Court allows civil mining occupational health claims

Former miners suffering from silicosis and TB are legally allowed to take class action in occupational health claims for damages against gold mines from 2016.

The High Court ruled in May 2016 that about 500 000 miners who contracted lung diseases such as silicosis and tuberculosis, may sue for damages, despite the protection of employers by the statutory compensation funds.

Each mining company would be separately held liable for health damages in civil suits, and for deaths due to occupational diseases. The affected employers include Anglo American, AngloGold Ashanti, Gold Fields, Harmony Gold, Sibanye Gold and African Rainbow Minerals (ARM). Anglo and ARM no longer operate gold mines, but have been named in claims.

The mines have formed the Occupational Lung Disease (OLD) group to deal with the expected claims (as reported on in March 2016).

OLD said in a media release that gold companies were studying the judgment. Each employer could decide whether to appeal the court’s decision.

“The finding does not represent a view on the merits of the cases brought by claimants,” said the statement.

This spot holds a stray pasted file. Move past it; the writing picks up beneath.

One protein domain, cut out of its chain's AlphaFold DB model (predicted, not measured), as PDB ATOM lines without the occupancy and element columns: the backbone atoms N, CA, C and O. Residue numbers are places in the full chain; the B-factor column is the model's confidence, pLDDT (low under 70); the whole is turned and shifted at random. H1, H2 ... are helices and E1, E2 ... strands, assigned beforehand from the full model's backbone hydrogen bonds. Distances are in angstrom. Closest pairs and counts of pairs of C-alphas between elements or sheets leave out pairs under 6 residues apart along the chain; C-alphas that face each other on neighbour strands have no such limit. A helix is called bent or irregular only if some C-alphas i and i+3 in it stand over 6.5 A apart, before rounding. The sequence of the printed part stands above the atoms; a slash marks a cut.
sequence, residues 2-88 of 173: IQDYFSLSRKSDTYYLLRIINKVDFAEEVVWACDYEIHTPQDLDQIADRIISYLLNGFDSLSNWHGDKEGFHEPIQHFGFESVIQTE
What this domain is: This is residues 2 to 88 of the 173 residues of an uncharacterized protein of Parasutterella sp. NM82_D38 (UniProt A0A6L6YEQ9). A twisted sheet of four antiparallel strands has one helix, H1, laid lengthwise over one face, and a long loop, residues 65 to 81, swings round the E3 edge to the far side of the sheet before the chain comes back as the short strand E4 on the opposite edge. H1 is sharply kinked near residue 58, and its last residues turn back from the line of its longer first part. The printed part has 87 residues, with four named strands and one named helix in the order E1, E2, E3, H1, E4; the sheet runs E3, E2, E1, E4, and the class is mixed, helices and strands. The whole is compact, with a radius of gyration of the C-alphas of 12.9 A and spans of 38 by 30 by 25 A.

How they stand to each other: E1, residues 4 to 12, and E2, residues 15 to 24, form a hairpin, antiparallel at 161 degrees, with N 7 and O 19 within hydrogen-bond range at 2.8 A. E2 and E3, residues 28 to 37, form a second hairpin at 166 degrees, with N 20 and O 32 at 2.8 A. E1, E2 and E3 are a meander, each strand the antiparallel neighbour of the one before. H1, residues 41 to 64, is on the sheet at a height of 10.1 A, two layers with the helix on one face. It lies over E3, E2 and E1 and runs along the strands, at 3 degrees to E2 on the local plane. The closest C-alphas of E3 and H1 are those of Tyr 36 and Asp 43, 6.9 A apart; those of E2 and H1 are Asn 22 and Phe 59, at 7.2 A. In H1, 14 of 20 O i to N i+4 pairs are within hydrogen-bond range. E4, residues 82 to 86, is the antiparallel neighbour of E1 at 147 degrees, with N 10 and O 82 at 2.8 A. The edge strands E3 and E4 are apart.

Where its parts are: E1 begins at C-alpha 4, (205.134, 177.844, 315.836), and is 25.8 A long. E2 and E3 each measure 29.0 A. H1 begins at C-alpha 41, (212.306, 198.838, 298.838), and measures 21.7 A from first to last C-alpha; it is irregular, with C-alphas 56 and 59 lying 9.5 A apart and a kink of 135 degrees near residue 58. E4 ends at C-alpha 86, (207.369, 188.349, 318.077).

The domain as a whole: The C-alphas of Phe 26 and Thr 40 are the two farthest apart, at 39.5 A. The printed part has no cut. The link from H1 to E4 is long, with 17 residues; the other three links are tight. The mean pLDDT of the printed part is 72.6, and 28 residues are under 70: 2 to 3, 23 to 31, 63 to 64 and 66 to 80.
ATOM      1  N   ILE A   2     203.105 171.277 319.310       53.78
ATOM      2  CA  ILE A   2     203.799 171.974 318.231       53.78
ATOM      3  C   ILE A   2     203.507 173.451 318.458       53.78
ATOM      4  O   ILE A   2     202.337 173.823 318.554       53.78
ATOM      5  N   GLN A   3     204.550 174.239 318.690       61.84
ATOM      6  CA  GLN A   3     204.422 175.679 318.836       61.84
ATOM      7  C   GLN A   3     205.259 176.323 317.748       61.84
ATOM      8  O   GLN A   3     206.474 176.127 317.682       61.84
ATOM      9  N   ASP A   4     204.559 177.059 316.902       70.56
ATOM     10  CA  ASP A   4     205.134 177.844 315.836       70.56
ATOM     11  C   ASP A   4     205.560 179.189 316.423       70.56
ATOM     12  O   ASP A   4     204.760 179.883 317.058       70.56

The finding allows occupational health claims via class actions, but does not anticipate the success of civil claims.

The May ruling follows a $30-m silicosis settlement with 4400 miners in March, against Anglo American and AngloGold, based on negligence of some of the employers’ health and safety duties.

Some claims date back decades. Earlier civil claim victories by former asbestos miners, and recently by former Anglo miners (see other reports on, set the stage for class actions by all gold miners.

Peter Bailey, head of health and safety at the National Union of Mineworkers (NUM), welcomed the ruling.

Compensation fund mechanisms are inadequate

High Court Judge Phineas Mojapelo said from 17 000 to 500 000 miners could be involved.

He said class action is the only realistic option through which most mine workers could assert their claims effectively against the mining companies. The ruling was unanimous by three judges.

Gold mining companies could be held liable or responsible for unlawful emissions and exposure of workers to health stressors.

A joint paper by researchers at University of the Witswatersrand, and University College London, estimates 288 000 cases of compensable silicosis in South Africa, with a compensation liability of at least R10-b, reported Reuters.

Silicosis makes sufferers highly susceptible to tuberculosis (TB). Judge Mojapelo said workers who had died of the diseases could be included in the suits, with damages paid to family members.

The affected gold miners are in South Africa, Lesotho, Malawi and Swaziland.

Sources; Reuters. OLD. NUM.

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